Members of the Catholic Church in Portugal have abused 4,815 minors since 1950


The independent commission investigating cases of child sexual abuse in the Catholic Church in Portugal has concluded that at least 4,815 children have been molested by members of the institution since 1950. The final report of the case was presented publicly this Monday morning (13). , in Lisbon.

The cases, which peaked between the 1960s and 1990s, occurred in a variety of contexts, such as: B. seminaries, sacristy, boarding schools, confessionals, scout groups and accommodation associated with the church. About 96% of the perpetrators are male and 77% are priests.

There were records in all districts of the country. The average age of the minors is 11.2 years and the main targets of sexual assault were boys 52.7% of the cases as in most investigations of this type. However, the Commission highlights the significant number of girls who were also abused.

In 52.7% of cases, minors were abused more than once and 27.5% reported that the crimes lasted more than a year. Most of the episodes have expired, but 25 cases were still referred to prosecutors within the legal time limits.

The conclusions presented in the report will be discussed at a special meeting of the Catholic summit in the country, which will also assess whether compensation will be paid to the victims. In France, where an independent investigation found more than 200,000 children and young people had been abused over a 70year period, the church agreed to sell property and property to pay compensation.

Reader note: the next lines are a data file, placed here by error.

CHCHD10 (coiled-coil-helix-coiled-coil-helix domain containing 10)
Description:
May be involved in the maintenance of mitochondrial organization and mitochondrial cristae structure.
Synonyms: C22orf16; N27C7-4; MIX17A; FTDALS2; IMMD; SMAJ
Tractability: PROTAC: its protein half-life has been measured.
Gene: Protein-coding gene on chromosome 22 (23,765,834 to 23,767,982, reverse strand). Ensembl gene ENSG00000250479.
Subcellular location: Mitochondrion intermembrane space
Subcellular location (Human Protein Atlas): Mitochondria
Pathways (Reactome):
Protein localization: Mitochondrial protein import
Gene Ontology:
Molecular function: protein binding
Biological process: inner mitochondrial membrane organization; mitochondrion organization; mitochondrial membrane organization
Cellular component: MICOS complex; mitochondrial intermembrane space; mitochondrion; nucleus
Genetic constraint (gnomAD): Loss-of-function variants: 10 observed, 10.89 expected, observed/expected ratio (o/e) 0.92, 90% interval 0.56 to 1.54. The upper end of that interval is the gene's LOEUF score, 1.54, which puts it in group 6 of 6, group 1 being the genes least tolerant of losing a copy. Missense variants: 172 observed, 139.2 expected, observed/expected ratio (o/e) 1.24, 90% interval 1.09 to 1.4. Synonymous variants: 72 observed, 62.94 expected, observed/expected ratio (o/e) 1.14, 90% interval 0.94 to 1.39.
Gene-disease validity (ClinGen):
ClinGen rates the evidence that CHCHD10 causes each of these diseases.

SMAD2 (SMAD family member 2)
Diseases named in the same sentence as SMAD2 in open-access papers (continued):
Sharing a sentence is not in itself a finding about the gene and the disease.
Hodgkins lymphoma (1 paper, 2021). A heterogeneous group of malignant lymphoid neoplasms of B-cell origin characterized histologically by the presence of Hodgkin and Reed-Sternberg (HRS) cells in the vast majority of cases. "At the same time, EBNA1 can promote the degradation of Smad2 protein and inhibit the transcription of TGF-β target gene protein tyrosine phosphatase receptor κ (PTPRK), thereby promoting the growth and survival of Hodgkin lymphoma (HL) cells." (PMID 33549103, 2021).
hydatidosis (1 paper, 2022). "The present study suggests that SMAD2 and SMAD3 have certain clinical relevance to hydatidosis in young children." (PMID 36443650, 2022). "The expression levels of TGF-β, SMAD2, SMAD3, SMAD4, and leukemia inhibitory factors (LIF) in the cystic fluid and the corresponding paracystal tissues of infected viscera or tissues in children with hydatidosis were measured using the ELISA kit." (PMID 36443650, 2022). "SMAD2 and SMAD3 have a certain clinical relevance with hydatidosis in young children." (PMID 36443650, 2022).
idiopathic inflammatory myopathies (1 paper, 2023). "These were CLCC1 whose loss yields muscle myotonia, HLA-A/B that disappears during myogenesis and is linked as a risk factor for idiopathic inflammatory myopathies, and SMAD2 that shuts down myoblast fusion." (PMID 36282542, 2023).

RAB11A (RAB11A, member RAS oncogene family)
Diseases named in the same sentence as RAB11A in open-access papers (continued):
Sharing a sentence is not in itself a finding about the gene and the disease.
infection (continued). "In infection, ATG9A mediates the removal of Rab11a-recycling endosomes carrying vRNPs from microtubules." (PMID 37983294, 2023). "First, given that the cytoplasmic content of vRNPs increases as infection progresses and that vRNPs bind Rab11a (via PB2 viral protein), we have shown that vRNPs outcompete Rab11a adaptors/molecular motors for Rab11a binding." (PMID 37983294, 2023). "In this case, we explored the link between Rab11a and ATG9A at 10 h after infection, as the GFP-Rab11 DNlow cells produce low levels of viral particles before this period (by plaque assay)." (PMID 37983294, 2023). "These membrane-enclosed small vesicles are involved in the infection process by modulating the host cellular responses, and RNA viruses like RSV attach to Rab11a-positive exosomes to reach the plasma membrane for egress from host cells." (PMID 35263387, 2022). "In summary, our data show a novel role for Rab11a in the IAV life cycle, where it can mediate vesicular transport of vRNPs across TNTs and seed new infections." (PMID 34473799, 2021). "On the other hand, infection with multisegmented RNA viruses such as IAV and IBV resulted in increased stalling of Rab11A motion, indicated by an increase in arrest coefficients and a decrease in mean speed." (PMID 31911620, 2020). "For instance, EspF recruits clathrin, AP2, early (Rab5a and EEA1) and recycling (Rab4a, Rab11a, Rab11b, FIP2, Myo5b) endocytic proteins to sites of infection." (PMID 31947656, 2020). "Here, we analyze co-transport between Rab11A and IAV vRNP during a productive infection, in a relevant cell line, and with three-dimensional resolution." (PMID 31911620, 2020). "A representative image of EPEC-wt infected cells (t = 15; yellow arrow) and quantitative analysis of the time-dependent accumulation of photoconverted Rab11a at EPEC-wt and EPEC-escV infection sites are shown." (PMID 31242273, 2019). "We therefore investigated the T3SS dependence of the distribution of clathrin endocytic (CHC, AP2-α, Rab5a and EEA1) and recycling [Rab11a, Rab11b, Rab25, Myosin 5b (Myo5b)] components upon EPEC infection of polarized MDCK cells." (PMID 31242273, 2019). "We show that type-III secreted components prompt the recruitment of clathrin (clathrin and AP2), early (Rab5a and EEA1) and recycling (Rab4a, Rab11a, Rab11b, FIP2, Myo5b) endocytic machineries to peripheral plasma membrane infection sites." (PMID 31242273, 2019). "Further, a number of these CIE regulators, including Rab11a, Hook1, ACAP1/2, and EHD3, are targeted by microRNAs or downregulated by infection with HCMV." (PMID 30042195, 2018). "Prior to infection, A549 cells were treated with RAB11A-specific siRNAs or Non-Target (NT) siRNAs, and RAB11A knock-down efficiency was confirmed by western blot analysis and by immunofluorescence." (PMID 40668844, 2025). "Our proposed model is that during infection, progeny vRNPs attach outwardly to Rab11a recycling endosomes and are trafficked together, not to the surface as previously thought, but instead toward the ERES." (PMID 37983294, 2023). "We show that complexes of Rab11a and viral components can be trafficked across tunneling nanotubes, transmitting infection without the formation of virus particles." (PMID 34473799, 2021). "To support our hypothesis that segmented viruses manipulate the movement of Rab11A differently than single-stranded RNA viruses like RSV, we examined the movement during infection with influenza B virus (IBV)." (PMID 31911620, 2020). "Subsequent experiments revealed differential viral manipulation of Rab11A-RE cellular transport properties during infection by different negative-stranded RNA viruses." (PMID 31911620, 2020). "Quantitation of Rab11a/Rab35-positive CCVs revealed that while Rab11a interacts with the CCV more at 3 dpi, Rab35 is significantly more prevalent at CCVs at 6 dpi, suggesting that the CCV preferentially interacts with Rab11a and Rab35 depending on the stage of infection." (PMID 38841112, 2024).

In Portugal, the Commission was created at the request of the CEP (Portuguese Bishops’ Conference), right amidst the wave of child sex abuse scandals in the Catholic Church in several countries.

Before starting the public presentation of the conclusions, the Commission’s coordinator, child psychiatrist Pedro Strecht, thanked for the “freedom and complete independence” in carrying out the work.

In addition to collecting reports through a telephone line and a website dedicated to the investigation, the commission analyzed documents in the diocesan archives. Of the reported cases, 512 were validated. Due to the delay in accessing part of the collection, not all documents could be analyzed.

At the conference, commissioners took turns providing numbers and technical data in the report and reading some of the victims’ accounts. “When I told my mother, she didn’t believe it. Worse still, she said I was guilty,” read one of the reports.

It took victims an average of 10 years to speak up about abuse for the first time. More than 40% of them were the first to report to the independent commission. Only 4% filed legal claims.

“The fundamental characteristic of abuse is the power that the abuser has over the child,” said psychiatrist Daniel Sampaio, also a member of the body. “In religious institutions, the child’s vulnerability is revealed, reinforced by a spiritual belief. Therefore, the spiritual relationship between the abuser and the child makes the child more vulnerable.”

In the filing, the independent commission called for changes to the statute of limitations. In Portugal, current law provides that victims of sexual abuse as minors up to the age of 23 must lodge a formal complaint. Experts called for the term to be extended to 30 years.